Opening a Sealed Box of 2019 Donruss Racing Cards PACK 7

Recently I got a sealed box of 2019 Donruss Racing Cards—24 packs, 8 cards per pack.  Join me as I go through the entire case, pack-by-pack, to see what awaited me. (Click any picture to enlarge)

PACK 7 OF 24: More Brad, Chase is Sad, and That Byron Lad

OVERVIEW: William Byron seems to be popping up quite a bit in these early packs—there always seems to be one who does, doesn’t there?  A pretty healthy mix here, although they probably could’ve chosen a picture of Chase Elliott where he doesn’t look like his car is getting towed.

SPECIAL SPECIAL: Nice picture of Terry Labonte on the front, and a nice memory of Terry’s last Cup win on the back.  Too bad they don’t match up.

IN FOCUS: On the front of Chase Elliott’s “No. 9” card we see that it’s one of only 99 made.  Then on the back we see something even rarer—a SI for Kids reference.

SPOTLIGHT: Kevin Harvick’s Originals cars mentions how he doesn’t care about racing for points.  Then again, having a black and white firesuit I guess he doesn’t mind looking like a racing waiter either.

SCORE: 7 free can coozies out of 10

Spade Racing Movie Previews

Every year Hollywood comes out with hundreds of movies.  Some of them have a Nascar connection.  Here’s a look at what movies YOU should have a look at over the next few weeks:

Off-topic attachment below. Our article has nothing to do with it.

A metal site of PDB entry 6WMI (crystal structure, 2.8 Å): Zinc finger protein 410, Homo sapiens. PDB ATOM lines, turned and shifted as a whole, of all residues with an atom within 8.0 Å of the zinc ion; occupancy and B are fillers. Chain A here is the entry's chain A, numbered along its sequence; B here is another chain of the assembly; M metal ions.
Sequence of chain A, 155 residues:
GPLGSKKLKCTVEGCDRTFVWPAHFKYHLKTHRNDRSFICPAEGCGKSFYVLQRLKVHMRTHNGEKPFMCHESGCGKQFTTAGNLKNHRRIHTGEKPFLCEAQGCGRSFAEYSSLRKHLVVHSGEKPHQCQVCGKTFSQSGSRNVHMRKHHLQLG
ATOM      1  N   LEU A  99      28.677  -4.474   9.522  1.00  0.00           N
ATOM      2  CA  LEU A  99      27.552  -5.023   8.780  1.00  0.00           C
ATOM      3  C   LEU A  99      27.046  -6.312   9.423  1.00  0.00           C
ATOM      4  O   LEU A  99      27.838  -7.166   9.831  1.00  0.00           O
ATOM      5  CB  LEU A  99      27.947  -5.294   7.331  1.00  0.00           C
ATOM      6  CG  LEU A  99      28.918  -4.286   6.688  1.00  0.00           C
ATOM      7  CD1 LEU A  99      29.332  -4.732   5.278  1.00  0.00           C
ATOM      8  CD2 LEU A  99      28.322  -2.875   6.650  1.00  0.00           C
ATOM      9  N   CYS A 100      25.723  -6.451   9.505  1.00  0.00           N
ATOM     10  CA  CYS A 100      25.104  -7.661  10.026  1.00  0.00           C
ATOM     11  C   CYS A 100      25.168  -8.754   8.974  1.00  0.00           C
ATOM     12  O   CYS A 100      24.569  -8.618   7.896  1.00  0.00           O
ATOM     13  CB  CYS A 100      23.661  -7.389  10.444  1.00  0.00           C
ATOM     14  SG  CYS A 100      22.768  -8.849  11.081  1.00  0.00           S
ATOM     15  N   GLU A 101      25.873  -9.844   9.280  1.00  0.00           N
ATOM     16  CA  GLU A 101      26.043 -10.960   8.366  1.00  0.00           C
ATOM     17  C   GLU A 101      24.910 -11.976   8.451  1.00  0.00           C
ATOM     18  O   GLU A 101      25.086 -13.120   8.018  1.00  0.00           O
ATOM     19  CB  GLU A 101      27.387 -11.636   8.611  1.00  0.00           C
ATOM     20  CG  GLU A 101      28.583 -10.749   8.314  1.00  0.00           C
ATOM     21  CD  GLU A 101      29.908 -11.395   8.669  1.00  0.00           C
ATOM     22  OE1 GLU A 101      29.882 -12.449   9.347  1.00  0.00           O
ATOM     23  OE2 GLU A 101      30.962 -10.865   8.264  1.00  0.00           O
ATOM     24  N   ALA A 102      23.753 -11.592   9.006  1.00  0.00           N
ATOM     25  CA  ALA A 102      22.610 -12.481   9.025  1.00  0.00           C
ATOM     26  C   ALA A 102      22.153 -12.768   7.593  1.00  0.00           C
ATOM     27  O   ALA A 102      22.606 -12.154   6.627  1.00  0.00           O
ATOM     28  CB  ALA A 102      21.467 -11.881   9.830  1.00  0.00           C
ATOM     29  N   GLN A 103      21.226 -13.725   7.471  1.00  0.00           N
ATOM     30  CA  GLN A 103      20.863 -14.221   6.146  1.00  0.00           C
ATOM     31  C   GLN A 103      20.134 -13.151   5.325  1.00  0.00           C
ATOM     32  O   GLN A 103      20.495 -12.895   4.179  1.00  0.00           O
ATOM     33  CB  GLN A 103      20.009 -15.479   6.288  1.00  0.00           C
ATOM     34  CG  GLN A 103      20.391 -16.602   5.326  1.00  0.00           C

Long Shot: Though it stars Ricky Stenhouse Jr., its not about his attempts to win somewhere besides Daytona or Talladega—instead its about his attempts to pass teammate Ryan Newman clean on the track.

The Intruder: In this documentary I chronicle my attempts to “shadow run” the Boston Marathon with Jimmie Johnson as an official competitor.  Includes five minutes of running followed by 90 minutes of me being resuscitated.

The Hustle: The Angela’s Motorsports story is retold on the big screen.  Tagline: Harkness?  Hark THIS!

Poms: A whimsical tale about a group of Nascar fans who try to establish an official cheerleading squad for their favorite drivers.  Never before has the phrase “I can’t hear you!” been so accurate.

The Sun Is Also a Star: Shows the incredible lengths track owners go to to please the weather gods in exchange for a sunny race day.

The Souvenir: In an epic adventure spanning many years, collectors try to find the rarest collectable of all—a diecast actually worth something in 2019.

Booksmart: In which people who are smart buy my book at  (Sorry).

Spade Racing Picks: Uncle Max vs. Mystery Picker—Talladega

Its nice to finally get in the win column for my “Next Favorite” picks—and to keep pitching a shutout against Mystery Picker.  But with Talladega this weekend, I think its time for my yearly advice on how to play roulette, since this kind of race makes about as much sense as throwing a metal ball around as slotted wheel.  So now, here’s my advice:
—Don’t play roulette.  Its a game of pure chance and there’s no way to “game” the system.  Throw away every system you heard of unless you’re playing cheap outside bets in order to get some free drinks.
Oh, and the fact that this advice comes after a trip to the casino is purely coincidental, as is my volunteering for extra overtime at work this week.